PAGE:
The Qwikster site is said to be launched in a few weeks, but below is a video of Hastings and Rendich explaining the company’s split and an overdue apology about the first business move the company made in which representatives failed to provide a clear explanation about the new monthly (well, almost to be nonexistent) plan. Netflix has greatly changed and defined the film distribution arena, but will this new business change benefit or destroy the powerful corporation?












Throwing a digital age curveball by: Alisa Hemmesch
NY Times Article

'Moneyball', is an upcoming film that portrays the way technology can be manipulated to accomplish ones goals-- no matter how obscure or random those goals may be. The film is based on a true story about the Oakland A's manager, Billy Beane, and how he used computer generated analysis to drafts players for his then unsuccessful team. After using this computer generated program, he was able to put together a team while still on a tight budget. It is interesting to see a sports film take such a different approach in telling the story. Most baseball movies focus on the game itself, the lives of the players, and the dramatic yet glamourous lifestyle that comes with being a famous athlete. This film, however, focuses on the mathematical and statistical approach Beane and his assistant, Paul DePodesta, executed years ago. I think this film will be very interesting and relevant to the digital world we currently live in. These events took place in the early 2000's, a time where our reliance on technology was not nearly where it is today. Then, a breakthrough and strategical execution of technology like this was extremely noteworthy and impressive. Today, it seems we immediately think of technology to be the solution to any problem. The uses of technology today are endless. For example, during the San Diego blackout I was grateful to have a smart phone that could access the internet so I could be given live information on what happened, when the power will be back on, etc. My friends who did not have smart phones, however, acted as if the world was ending. The sole issue of being cut off from technology for a matter of hours was devastating to them. Now most would think they are being dramatic, but it really shows how much we rely on technology to do everything for us these days. The way Beane changed his drafting process could very well become the norm for all draft picks in the future for any professional sports team. We can never expect where technology will be, but it is interesting to see on the big screen how far it has come within a matter of 10 years.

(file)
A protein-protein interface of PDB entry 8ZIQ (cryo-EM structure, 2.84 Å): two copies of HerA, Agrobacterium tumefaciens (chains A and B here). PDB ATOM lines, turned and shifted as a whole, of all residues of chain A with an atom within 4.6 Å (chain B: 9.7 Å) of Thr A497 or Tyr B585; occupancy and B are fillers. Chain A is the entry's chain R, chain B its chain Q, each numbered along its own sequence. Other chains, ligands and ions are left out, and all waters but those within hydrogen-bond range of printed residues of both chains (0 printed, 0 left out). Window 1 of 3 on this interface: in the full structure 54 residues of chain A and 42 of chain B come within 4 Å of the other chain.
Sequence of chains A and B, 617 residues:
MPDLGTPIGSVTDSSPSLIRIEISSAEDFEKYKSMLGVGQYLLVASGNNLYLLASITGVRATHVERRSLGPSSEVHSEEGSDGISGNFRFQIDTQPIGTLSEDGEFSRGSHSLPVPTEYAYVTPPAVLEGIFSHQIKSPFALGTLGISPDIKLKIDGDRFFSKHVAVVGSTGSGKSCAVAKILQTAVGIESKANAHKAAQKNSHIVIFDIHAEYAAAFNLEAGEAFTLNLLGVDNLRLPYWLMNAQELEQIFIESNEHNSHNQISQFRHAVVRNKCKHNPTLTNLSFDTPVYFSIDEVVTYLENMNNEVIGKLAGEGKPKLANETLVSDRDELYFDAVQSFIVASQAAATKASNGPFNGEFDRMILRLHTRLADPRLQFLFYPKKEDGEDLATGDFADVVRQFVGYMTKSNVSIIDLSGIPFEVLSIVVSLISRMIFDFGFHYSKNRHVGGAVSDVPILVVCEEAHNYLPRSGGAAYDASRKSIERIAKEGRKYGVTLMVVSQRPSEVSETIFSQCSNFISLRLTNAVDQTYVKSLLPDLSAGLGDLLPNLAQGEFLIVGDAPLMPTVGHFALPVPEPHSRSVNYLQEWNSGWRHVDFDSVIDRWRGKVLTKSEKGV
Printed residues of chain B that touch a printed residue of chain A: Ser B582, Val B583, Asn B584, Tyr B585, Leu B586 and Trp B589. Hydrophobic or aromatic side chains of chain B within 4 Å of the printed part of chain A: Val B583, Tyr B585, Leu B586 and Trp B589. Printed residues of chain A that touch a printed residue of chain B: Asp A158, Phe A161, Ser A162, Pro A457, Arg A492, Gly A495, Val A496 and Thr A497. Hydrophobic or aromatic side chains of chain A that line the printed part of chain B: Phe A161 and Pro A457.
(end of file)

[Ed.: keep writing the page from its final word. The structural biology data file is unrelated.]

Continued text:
Blockbuster's Netflix rival will make streaming market even more confusing
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by: Colleen BordonCNN.com
Netflix’s divorce into two companies has been announced and its customers struggle to figure out what to do next. As they decide what is the best option for watching movies, they are going to be introduced to something new, Blockbuster’s “A Stream Come True.”

This Friday Blockbuster is going to come out and hop on the streaming bandwagon with a service of its own. Blockbuster is not the only company that decided to challenge Netflix, there is also Hulu and even Amazon.

Each of these companies offers video streaming with a selection of movies but there are limitations for what the customer can watch. For example, a customer may subscribe to Amazon Instant Video where he or she can watch different TV shows from Showtime but none from HBO.